Bridgers is based off the story of The Good Samaritan, and it’s one of the best retellings I’ve ever read. It is a powerful story in itself, and also makes the story it’s based on come to life in a new way.

When we hear the words “good Samaritan,” we think “nice person.” We don’t think about the stigmas and expectations that the real Samaritan had to be brave and caring enough to overcome. We don’t think about how caring for another person could have disrupted their life. Bridgers really shows what caring about other people enough to do something about it when they’re hurting might look like in a modern setting we recognize.

The writing style in this book was very unique, and I really enjoyed it. The POV switches are unusual in that it switches from third person for Peyton and Levi to first person for Davonte. I’d never seen that before, but I think it worked very well to distinguish the characters and their perspectives and also make the book very personal for one of them.

The dialogue was spot-on, and I love a book with good, natural dialogue. The book shows and doesn’t tell, which can be a very hard thing to do, even for well-established authors and writers.  

I received a complimentary copy of this book from Stellae Books. A positive review was not required. These are my honest thoughts and opinions.

Overall, Bridgers impressed me very much and is going on my list of favorites. I contacted the author and asked if she’d be interested in answering a few questions for a short interview which you can read here.

If You Like

If you like books such as Long Way Down by Jason Reynolds, Between Shades of Grey by Ruta Sepetys, Bridge to Terabithia by Katherine Paterson, or You Bring the Distant Near by Mitali Perkins, you will probably enjoy Bridgers: A Parable. 

Let’s Chat!

Have you read many indie-published books? What are your thoughts on books with multiple points of view?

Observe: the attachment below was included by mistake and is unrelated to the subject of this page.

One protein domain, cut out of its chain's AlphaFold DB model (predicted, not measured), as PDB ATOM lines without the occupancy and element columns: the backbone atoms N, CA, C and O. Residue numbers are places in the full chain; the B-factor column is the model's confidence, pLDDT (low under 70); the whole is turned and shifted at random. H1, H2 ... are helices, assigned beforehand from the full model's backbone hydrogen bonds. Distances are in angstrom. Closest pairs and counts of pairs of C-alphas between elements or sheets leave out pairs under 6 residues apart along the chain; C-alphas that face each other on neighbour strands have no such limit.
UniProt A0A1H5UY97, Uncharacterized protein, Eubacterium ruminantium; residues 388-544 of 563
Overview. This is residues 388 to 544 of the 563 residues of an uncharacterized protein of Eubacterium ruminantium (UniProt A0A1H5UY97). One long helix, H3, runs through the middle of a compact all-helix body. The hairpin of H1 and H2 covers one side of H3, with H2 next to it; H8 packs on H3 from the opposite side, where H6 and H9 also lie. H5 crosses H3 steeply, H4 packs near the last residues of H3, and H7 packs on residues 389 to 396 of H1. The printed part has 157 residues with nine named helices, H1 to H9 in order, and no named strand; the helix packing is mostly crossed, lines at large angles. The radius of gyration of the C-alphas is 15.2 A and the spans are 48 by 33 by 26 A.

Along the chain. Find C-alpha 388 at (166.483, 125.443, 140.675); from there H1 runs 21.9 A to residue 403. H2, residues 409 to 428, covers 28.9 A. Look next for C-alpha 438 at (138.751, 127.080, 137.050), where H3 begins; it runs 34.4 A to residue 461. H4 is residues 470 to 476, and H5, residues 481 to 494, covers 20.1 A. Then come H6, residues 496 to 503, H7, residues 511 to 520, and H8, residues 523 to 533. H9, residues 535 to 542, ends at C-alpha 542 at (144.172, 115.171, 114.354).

ARC Review: Within These Lines by Stephanie Morrill

Within These Lines

Title: Within These Lines
Author: Stephanie Morrill
Publisher: Blink
Release Date: March 5, 2019
Rating: 4.5/5 stars

About The Author

Stephanie Morrill writes books about girls who are on an adventure to discover their unique place in the world. She is the author of several contemporary young adult series, as well as the 1920s mystery, The Lost Girl of Astor Street, and the WWII era romance, Within These Lines. To learn more, see my interview with her.


Evalina Cassano lives happily with her family in San Francisco until she falls in love with Taichi Hamasaki, the son of Japanese immigrants. After the attack on Pearl Harbor, Taichi and his family are forced to move to the Manzanar internment camp.

Evalina feels she must help Taichi and speaks out more and more against the racism and Japanese internment at home and school.  When Japanese-Americans begin taking sides within the Manzanar camp, Taichi is caught in between and begins to doubt he and his family will stay safe and leave the camp alive. Evalina and Taichi must find a way to stand strong and make it back to each other.


Evalina is an articulate, tenacious girl, much like Piper from the author’s last book. She is angry and confused at the injustice done to her friends and neighbors. She sees the people behind the politics, and is brave enough to speak about what she believes.

Taichi didn’t captivate me at first. For the first third or half of the book, he felt like a sort of bland character. However, later in the book, he really began to develop as a character. He cared about his family and about Evalina, and having his perspective made the book much more real and poignant.

I particularly appreciated the family relationships that were highlighted in this book. Taichi obviously cares very much about his family, and reading about his interactions with his sister was quite enjoyable. Evalina had a little bit more tension in her family relationships. She wasn’t sure if her Italian-American parents would approve of her relationship with Taichi, and tried to keep it a secret.

Stephanie Morrill did a wonderful job writing the point of view switches between Evalina and Taichi. Both had a unique voice and perspective, and tied together very well. I love reading books where the characters have different voices and unique backgrounds, but the overall tone and voice of the book is still regular.

The time period this book was set in, World War II, was a very turbulent and tense time. Within These Lines addresses difficult issues of injustice, racism, and internment camps in a sensitive yet honest way. 

Overall, this book had beautiful writing, well-developed characters, a wonderful ending, and deftly handles some difficult topics. I’m not going to give away spoilers, but I will say that towards the finish both Evalina and Taichi had a lot at stake, and the ending was satisfying but a little bit surprising. Within These Lines is written for young adult readers, but I think this book will also appeal to adult readers that enjoy historical fiction.

I received a complimentary copy of Within These Lines for review from Blink through Netgalley. This did not impact my review in any way and all opinions expressed are my own.

If You Like

I would recommend this book to fans of Salt to the Sea by Ruta Sepetys, Code Name Verity by Elizabeth Wein, Flygirl by Sherri L. Smith, and Through the Barricades by Denise Deegan.